5. Shaming Young People Who Take Education—But Not Their Schooling—Seriously. In a 2006 survey in the United States, it was found that 40 percent of children between first and third grade read every day, but by fourth grade, that rate declined to 29 percent. Despite the anti-educational impact of standard schools, children and their parents are increasingly propagandized to believe that disliking school means disliking learning. That was not always the case in the United States. Mark Twain famously said, “I never let my schooling get in the way of my education.” Toward the end of Twain’s life in 1900, only 6 percent of Americans graduated high school. Today, approximately 85 percent of Americans graduate high school, but this is good enough for Barack Obama who told us in 2009, “And dropping out of high school is no longer an option. It’s not just quitting on yourself, it’s quitting on your country.”

The more schooling Americans get, however, the more politically ignorant they are of America’s ongoing class war, and the more incapable they are of challenging the ruling class. In the 1880s and 1890s, American farmers with little or no schooling created a Populist movement that organized America’s largest-scale working people’s cooperative, formed a People’s Party that received 8 percent of the vote in 1892 presidential election, designed a “subtreasury” plan (that had it been implemented would have allowed easier credit for farmers and broke the power of large banks) and sent 40,000 lecturers across America to articulate it, and evidenced all kinds of sophisticated political ideas, strategies and tactics absent today from America’s well-schooled population. Today, Americans who lack college degrees are increasingly shamed as “losers”; however, Gore Vidal and George Carlin, two of America’s most astute and articulate critics of the corporatocracy, never went to college, and Carlin dropped out of school in the ninth grade.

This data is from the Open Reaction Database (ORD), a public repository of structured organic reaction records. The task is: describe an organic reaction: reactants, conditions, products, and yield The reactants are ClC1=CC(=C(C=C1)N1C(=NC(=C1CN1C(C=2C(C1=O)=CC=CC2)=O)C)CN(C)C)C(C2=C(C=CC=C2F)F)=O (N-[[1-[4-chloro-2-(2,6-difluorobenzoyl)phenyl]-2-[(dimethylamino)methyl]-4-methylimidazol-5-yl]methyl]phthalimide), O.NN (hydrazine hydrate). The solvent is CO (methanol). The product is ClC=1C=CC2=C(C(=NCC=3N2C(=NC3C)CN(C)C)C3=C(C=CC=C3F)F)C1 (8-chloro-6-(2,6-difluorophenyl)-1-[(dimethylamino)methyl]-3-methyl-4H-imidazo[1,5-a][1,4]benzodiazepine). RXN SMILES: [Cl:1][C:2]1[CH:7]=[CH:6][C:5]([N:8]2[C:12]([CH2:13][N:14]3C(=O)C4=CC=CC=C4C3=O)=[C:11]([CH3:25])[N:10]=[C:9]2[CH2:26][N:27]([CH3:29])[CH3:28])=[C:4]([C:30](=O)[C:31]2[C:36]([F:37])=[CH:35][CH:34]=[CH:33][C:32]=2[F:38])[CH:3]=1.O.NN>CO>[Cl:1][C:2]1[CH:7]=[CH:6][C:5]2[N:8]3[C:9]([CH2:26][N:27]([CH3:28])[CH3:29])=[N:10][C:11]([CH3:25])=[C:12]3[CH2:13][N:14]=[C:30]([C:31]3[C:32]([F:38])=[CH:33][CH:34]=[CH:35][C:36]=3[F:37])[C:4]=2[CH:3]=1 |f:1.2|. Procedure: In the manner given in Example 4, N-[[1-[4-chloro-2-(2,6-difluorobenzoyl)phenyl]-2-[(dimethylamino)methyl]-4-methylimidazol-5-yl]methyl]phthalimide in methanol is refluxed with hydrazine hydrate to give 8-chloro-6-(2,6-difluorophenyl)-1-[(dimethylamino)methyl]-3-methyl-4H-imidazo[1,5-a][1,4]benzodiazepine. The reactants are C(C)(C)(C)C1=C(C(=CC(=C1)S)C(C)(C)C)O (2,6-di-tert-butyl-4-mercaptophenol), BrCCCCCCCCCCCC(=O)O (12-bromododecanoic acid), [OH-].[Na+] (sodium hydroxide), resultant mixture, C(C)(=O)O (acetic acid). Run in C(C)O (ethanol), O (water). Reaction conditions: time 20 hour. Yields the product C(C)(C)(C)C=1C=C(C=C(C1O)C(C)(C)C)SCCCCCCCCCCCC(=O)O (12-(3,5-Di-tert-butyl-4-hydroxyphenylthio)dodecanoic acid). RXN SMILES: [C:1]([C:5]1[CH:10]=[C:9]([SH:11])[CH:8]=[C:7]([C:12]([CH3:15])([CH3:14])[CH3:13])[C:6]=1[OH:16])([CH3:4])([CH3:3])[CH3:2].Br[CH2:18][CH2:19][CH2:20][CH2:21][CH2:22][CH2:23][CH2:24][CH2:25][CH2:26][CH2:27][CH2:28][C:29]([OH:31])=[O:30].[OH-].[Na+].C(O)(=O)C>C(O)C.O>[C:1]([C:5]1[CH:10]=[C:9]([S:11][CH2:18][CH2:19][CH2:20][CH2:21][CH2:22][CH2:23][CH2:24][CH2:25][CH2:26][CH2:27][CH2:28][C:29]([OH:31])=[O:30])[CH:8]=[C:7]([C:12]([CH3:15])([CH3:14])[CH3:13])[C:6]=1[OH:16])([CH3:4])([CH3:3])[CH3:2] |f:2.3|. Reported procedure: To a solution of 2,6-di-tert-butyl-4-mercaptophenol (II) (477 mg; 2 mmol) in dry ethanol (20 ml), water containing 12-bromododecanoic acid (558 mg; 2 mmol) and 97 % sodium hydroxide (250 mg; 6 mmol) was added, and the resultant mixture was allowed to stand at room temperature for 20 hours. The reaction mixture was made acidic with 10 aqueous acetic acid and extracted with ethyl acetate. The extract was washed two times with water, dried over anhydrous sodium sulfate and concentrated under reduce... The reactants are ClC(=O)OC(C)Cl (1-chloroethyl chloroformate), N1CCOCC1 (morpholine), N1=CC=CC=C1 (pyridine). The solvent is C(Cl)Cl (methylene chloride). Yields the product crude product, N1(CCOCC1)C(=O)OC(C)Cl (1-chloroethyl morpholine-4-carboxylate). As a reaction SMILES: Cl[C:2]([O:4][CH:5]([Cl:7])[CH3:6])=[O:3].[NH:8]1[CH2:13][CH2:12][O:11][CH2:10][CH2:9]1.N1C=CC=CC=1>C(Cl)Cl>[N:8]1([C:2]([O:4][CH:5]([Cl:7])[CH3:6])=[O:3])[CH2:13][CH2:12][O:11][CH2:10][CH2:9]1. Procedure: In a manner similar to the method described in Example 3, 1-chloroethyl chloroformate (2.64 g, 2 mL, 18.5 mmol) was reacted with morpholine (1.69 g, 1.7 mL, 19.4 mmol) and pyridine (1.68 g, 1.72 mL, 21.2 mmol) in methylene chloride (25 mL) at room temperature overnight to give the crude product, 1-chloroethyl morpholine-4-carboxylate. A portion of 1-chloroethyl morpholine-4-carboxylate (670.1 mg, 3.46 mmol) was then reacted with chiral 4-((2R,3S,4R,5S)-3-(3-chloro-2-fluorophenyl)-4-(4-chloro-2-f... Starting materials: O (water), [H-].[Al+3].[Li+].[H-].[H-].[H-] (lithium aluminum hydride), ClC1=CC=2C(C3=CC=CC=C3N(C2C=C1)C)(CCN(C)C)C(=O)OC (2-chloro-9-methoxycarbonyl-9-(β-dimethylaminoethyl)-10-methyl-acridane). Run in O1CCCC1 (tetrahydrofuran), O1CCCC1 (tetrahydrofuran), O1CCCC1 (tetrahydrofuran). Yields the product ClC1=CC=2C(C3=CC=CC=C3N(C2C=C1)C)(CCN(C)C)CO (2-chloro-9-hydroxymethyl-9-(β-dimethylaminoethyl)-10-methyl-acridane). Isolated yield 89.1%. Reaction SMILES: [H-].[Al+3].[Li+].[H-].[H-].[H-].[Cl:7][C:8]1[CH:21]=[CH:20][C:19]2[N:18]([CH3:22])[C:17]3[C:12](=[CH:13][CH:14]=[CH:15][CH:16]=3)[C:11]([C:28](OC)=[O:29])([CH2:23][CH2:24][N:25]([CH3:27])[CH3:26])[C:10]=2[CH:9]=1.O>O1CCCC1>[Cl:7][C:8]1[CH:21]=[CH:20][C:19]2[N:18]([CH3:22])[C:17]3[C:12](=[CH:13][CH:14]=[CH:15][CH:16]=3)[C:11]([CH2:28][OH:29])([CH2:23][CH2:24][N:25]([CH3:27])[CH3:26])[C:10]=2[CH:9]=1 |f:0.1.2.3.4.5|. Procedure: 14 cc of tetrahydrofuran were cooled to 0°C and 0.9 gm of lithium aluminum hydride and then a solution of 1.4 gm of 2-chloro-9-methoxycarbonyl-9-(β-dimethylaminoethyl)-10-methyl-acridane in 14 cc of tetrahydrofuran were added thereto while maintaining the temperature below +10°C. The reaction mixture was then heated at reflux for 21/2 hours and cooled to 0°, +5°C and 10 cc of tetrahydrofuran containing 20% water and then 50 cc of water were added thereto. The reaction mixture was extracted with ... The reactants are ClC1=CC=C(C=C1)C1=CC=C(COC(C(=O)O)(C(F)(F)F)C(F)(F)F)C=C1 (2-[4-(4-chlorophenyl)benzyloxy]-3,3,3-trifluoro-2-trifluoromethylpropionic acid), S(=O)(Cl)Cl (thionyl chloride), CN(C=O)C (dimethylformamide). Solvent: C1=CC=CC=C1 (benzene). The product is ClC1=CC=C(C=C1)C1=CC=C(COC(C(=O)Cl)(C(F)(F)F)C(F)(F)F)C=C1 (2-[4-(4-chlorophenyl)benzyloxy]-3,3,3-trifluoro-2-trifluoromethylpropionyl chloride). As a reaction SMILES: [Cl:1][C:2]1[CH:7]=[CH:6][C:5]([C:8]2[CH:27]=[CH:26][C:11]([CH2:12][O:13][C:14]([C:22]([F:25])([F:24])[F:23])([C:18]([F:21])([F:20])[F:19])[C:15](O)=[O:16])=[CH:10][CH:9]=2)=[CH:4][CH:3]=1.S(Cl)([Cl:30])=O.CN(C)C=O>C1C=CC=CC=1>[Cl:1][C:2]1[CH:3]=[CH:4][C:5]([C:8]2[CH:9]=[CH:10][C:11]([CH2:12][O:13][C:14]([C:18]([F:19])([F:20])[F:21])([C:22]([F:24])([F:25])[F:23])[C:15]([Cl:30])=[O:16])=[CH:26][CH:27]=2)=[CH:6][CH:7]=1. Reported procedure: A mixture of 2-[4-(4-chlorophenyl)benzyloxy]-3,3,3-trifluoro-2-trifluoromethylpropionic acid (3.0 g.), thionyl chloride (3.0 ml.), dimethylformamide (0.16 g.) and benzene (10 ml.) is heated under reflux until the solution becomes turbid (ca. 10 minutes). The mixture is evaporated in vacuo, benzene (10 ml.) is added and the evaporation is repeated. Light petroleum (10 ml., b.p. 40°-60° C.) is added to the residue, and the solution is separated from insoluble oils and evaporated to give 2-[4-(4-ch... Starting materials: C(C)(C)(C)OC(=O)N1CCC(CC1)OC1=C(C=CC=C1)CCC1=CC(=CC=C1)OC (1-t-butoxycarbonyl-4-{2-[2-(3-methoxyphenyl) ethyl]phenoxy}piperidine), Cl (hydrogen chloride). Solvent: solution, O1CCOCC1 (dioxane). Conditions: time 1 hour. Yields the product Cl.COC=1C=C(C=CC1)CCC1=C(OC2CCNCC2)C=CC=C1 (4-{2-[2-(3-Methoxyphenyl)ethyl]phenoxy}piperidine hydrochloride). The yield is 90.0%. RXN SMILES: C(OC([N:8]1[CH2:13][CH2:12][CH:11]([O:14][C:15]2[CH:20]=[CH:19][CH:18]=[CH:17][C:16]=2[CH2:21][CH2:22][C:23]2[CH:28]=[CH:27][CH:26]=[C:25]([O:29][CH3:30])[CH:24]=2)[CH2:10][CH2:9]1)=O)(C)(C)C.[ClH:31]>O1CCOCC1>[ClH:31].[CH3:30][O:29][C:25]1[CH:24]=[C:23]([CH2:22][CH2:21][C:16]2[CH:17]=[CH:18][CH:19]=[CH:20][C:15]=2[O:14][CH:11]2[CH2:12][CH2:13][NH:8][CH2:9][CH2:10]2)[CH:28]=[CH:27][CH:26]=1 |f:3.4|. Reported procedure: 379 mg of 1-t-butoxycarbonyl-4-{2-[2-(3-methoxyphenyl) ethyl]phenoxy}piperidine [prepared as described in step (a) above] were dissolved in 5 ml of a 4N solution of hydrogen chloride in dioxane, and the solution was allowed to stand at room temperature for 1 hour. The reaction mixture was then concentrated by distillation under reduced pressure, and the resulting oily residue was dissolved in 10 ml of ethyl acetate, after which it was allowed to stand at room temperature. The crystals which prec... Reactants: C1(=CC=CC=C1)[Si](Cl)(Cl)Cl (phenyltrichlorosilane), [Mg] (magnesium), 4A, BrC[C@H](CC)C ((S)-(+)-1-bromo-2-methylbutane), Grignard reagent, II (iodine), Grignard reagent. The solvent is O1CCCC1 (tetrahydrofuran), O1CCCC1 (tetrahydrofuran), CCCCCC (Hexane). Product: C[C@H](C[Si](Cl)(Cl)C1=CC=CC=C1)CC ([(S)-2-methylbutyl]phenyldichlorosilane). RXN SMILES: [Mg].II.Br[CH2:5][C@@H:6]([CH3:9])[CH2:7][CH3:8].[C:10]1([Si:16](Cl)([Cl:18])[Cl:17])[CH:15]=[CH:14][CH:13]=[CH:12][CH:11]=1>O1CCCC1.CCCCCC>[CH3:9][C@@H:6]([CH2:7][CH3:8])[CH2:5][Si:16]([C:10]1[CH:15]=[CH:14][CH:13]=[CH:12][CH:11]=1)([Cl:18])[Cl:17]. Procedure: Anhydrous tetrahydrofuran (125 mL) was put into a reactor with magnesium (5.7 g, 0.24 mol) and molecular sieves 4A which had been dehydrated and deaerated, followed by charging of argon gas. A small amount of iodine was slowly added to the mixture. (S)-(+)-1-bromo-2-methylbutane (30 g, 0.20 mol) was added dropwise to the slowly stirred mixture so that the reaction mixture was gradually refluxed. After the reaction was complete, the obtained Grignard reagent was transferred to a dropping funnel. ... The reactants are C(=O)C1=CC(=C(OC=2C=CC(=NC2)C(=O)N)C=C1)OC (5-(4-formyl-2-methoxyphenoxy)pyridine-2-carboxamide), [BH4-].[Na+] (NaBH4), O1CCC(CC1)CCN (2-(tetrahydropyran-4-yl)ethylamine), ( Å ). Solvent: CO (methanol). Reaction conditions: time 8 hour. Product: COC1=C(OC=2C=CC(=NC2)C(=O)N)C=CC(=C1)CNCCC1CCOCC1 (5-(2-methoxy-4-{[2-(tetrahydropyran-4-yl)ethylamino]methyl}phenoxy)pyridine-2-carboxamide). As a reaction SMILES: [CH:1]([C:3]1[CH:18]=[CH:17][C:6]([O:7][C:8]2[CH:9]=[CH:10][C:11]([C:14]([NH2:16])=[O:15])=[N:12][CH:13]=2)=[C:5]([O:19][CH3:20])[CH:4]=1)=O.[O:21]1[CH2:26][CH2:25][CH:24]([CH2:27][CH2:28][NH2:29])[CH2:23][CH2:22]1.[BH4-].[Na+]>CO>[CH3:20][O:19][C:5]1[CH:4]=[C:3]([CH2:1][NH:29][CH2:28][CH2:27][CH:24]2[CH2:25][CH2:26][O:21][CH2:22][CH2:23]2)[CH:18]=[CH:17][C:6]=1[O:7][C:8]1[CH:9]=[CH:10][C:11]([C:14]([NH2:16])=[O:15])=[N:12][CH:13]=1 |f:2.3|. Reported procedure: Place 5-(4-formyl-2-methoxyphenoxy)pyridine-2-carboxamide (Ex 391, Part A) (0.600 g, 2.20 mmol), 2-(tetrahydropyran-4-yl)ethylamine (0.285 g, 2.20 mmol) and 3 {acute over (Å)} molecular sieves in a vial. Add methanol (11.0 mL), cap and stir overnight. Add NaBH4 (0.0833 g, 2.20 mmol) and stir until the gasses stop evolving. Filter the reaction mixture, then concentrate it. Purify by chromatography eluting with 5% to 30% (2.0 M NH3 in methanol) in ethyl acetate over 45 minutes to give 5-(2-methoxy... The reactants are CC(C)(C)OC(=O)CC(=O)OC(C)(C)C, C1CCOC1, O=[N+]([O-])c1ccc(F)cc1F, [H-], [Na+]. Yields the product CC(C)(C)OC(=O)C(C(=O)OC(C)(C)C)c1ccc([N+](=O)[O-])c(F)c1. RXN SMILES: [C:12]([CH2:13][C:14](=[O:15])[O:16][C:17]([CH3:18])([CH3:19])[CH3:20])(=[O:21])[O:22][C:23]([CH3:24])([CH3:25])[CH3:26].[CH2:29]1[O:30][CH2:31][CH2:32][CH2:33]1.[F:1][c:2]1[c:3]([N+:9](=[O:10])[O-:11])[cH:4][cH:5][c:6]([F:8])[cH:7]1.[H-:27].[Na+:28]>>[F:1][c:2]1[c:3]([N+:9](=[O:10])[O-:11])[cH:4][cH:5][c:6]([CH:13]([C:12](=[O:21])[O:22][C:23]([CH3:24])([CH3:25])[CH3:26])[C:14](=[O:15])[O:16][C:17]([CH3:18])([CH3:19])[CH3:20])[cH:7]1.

6. The Normalization of Surveillance. The fear of being surveilled makes a population easier to control. While the National Security Agency (NSA) has received publicity for monitoring American citizen’s email and phone conversations, and while employer surveillance has become increasingly common in the United States, young Americans have become increasingly acquiescent to corporatocracy surveillance because, beginning at a young age, surveillance is routine in their lives. Parents routinely check Web sites for their kid’s latest test grades and completed assignments, and just like employers, are monitoring their children’s computers and Facebook pages. Some parents use the GPS in their children’s cell phones to track their whereabouts, and other parents have video cameras in their homes. Increasingly, I talk with young people who lack the confidence that they can even pull off a party when their parents are out of town, and so how much confidence are they going to have about pulling off a democratic movement below the radar of authorities?

7. Television. In 2009, the Nielsen Company reported that TV viewing in the United States is at an all-time high if one includes the following “three screens”: a television set, a laptop/personal computer, and a cell phone. American children average eight hours a day on TV, video games, movies, the Internet, cell phones, iPods, and other technologies (not including school-related use). Many progressives are concerned about the concentrated control of content by the corporate media, but the mere act of watching TV—regardless of the programming—is the primary pacifying agent (private-enterprise prisons have recognized that providing inmates with cable television can be a more economical method to keep them quiet and subdued than it would be to hire more guards).